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Monday, May 24, 2010

Kata



In martial arts we practice Kata. This is a memorized set of movements that simulate a fight against multiple attackers. It teaches us movement while staying on balance, it teaches us the linking of different movements - kicks and blocks and punches - also while in balance. It imposes a fluidity, if the Kata is performed well.

Tai Chi is very similar to this, a long series of movements performed exceptionally slow. These movements stress balance, and fluidity, and after much practice becomes a very viable and dangerous form of self defense. (In addition Tai Chi unblocks chi - or life energy - promote health and well being) If you can do the movements slowly, and in balance they will be more fluid, and then when you do them quickly they will be balanced and controlled -The reverse isn't true, you can cheat balance with speed, many Karate practitioners do and while this may have short term rewards, long term there is no replacement for good balance.

In the process of learning both Tai Chi, and Gensei Ryu Karate I have done my share of Kata, and the Tai Chi form. Kata is repeated constantly, and when I test at my dojo, one of the things I am judged on is my ability to do Kata.

Tai Chi is an internal art, meaning it helps build and utilize internal energy, whereas Karate is an external art. The power of the art is used as self defense. Tai Chi is sometimes reffered to as a soft art, whereas Karate or Jeet Kune Do, or Kung Fu is referred to as a hard art.

I find that my experience in both Tai Chi and Karate help me in terms of paddling a sea kayak which draws on both the hard and soft. Nothing exemplifies the combination of hard and soft like the forward stroke. Which can be performed with almost no muscular effort and still offer a tremendous amount of speed. Or can be muscled, to create explosive power. I tend to think of a high angle paddling style as 'hard' style and low angle paddling style as 'soft' style.

The reason we do Kata repeatedly is for two important reasons. First it teaches us muscle memory. We learn to perform the movements without thinking. They become natural. If we aren't thinking about our movements we are free to think about what is happening around us. Second, it teaches us to link individual movements into fluid chains of movements. One thing leads to another. In my dojo we say 'everything leads to something else' but on the water I say everything leads to the forward stroke, because the forward stroke is where we are most stable.

And this is why this is important. We have to learn to make our movements fluid and linked. It doesn't take long for the forward stroke to become fluid -however fluid and correct is another matter - but it takes a great deal of work to get the forward stroke, to the sweep, to the brace, to the forward stroke, to link fluidly from one to the other.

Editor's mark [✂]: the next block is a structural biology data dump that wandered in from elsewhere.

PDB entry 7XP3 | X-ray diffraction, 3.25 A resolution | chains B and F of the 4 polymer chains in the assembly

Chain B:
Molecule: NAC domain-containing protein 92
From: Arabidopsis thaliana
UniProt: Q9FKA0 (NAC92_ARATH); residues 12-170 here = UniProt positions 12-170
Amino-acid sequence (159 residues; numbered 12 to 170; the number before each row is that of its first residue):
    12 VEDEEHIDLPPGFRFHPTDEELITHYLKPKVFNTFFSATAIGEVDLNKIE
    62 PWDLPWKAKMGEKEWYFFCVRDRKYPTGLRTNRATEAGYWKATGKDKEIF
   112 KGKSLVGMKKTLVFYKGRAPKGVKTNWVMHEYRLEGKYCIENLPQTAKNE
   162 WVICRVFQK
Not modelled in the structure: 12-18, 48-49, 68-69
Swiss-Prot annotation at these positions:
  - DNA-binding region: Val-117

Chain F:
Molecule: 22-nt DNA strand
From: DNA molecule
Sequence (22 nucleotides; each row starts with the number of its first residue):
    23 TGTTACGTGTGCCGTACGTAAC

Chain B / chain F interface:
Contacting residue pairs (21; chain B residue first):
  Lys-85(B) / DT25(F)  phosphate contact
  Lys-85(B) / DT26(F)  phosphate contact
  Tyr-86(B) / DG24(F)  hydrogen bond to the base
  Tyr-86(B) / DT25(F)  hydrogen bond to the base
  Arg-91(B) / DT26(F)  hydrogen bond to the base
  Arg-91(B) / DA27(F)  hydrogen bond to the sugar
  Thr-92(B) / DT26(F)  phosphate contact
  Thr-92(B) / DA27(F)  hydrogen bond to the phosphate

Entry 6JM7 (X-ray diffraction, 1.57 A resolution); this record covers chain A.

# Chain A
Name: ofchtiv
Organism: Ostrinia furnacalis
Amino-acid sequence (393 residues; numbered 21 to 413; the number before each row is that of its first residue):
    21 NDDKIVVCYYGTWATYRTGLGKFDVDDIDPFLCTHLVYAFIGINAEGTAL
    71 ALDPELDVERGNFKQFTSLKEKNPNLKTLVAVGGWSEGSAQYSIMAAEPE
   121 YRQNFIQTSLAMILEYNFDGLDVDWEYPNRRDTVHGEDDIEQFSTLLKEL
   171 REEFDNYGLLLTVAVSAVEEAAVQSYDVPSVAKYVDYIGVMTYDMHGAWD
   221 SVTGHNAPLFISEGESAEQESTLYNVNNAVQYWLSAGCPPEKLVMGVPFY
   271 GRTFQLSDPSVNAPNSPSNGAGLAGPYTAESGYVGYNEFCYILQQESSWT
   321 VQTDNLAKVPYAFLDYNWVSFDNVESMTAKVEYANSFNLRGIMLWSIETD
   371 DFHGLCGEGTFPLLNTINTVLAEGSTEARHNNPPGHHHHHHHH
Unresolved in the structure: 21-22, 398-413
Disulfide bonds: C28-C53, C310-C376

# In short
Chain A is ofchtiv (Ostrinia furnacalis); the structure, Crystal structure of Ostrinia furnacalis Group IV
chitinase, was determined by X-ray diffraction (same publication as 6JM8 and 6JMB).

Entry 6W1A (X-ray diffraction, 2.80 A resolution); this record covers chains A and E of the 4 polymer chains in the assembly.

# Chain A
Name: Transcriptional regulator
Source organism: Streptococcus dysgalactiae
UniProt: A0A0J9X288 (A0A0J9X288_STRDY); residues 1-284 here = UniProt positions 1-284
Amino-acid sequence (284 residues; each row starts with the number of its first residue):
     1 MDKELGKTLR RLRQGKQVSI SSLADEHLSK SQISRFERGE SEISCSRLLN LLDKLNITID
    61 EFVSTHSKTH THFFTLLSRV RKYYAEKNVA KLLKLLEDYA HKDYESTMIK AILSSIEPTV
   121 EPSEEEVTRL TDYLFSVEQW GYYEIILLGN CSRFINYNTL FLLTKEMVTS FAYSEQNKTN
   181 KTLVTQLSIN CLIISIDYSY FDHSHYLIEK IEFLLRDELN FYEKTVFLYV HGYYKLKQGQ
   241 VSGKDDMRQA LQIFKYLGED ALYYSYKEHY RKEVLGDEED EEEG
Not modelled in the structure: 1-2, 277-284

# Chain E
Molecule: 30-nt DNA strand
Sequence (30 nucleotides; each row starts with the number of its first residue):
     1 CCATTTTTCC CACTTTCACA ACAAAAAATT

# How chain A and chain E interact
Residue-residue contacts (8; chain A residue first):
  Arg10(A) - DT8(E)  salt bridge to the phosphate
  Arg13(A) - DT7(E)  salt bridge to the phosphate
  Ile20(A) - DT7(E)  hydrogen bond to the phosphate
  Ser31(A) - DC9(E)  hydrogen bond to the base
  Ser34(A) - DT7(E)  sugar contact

The only way to accomplish this is through massive repetition. And while we don't have a Kata for kayaking, it is easy enough to make your own. I have simple routines that I practice over and over so they become muscle memory. The simplest for me is the combination of forward stroke, to sweep, to cross bow rudder. The forward stroke gives momentum, the sweep starts a turning process, the cross bow rudder continues the turn.

The reason that we want that muscle memory and freedom to think when fighting is so that we can be aware of our surroundings and react to the movements of our opponents with no wasted movements. If I think about how to attack, the opportunity to attack is lost.

This translates directly into a sea kayak. I have to be able to react to the wind and water around me without thinking, So I am free to observe the changing conditions, and react accordingly. Fluidly. And smoothly.

The Zen archer may practice drawing the bow ten thousand times before he even places an arrow into his hand. drawing the bow must be fluid, and natural, and without thought.

2 comments:

  1. When our son was 10 (he's 30 now), he began Kenpo Karate with an extraordinary sensai by the name of Yves Turcotte in Val Belair, Quebec. Over time, he became very accomplished in this martial art. A highlight for us was watching him practice his Kata. His movements became what appeared to be instinctive and I think therein lay the artistry. Your post brought back fond memories, PO.

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  2. Excellent post PO. I've done a fair bit of Kata over the years too and the analogy is an excellent one. Cheers - FP

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